In a topic months ago, I covered how Hapkido was taught to me, but while my instructor took me under his wing, training me, he also trained me in the sword Kata I use today. When I first began taking martial arts under Bill, many people asked how I was able to do the techniques from a wheelchair and one handed. Well, after they saw me demonstrate how in a belt test, they understood the way it was done.
Now that’s said, let me expand on my sword Kata, how it was finished to honor him, but most importantly, how the sword sheathe is held in place, so it can be drawn easily. When he had to stop running his Dojang, (studio in Korean), 60-90% of the sword Kata was completed, making me think what would be the best way to finish it. As I practiced it in my fenced in back yard, a few idea went through my head on the best route to complete the task.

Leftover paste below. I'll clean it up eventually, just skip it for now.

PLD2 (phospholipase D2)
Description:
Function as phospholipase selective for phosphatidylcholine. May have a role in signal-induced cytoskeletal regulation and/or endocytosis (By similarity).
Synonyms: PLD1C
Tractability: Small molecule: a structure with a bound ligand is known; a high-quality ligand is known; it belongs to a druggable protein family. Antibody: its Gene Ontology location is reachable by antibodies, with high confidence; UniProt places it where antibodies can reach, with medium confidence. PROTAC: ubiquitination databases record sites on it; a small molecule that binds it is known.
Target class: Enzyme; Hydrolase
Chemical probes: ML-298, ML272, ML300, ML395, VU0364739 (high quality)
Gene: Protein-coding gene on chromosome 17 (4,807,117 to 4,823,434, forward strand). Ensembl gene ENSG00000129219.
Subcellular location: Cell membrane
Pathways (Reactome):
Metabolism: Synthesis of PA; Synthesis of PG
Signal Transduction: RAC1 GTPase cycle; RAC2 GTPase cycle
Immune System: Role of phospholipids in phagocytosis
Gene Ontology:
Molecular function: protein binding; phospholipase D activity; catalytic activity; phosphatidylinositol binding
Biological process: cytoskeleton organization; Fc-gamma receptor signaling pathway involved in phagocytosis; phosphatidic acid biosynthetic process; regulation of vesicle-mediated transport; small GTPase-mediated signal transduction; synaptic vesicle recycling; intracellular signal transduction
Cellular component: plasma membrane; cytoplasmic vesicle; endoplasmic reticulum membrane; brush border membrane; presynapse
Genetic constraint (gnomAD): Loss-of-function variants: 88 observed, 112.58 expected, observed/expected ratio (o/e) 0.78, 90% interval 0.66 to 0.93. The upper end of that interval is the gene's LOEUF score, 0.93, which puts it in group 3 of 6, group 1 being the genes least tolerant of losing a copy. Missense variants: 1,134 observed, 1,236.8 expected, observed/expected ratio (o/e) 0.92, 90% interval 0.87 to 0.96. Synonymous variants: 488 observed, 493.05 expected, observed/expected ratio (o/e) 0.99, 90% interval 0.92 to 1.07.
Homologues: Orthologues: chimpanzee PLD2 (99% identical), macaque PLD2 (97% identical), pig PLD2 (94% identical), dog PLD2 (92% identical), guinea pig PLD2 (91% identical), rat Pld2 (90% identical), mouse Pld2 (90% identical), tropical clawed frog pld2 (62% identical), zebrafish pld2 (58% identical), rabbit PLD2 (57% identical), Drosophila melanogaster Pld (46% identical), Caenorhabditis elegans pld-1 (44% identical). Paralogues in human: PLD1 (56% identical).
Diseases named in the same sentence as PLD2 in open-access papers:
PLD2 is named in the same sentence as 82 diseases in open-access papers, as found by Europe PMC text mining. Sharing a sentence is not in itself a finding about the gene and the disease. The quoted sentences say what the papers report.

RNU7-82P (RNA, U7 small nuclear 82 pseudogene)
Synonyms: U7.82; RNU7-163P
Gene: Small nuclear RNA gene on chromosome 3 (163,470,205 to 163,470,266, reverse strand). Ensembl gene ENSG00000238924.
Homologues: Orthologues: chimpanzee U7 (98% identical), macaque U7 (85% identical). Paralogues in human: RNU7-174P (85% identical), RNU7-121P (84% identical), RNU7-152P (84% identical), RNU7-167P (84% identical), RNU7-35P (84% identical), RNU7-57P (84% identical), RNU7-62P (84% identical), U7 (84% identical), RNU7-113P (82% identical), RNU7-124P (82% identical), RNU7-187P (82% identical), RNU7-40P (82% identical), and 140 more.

One day, it hit me. When I got to the end of the Kata, I’d picture how people might attack, & makeup four simple techniques to closeout the form. So, taking what he taught me, my creativity filled in the last section of the Kate, finishing it. To me, this was a god way to honor the man I respect.
Let me go into how my sword sheathe is held in place, using my wheelchair. Over the years, both my mom and I have tried many ways to get it stationary so it would stay put, letting me draw the sword. Sure, a few ideas failed, but the answer was so easy that I could’ve kicked myself, if my legs worked! 🙂 On every chair, there is a small space between the seat cushion & the armrest, where things can fall. Using this crack, I put the sheathe between my seat and armrest, making sure it’s in place.
Yes putting it like that marks the paint, but what can I do?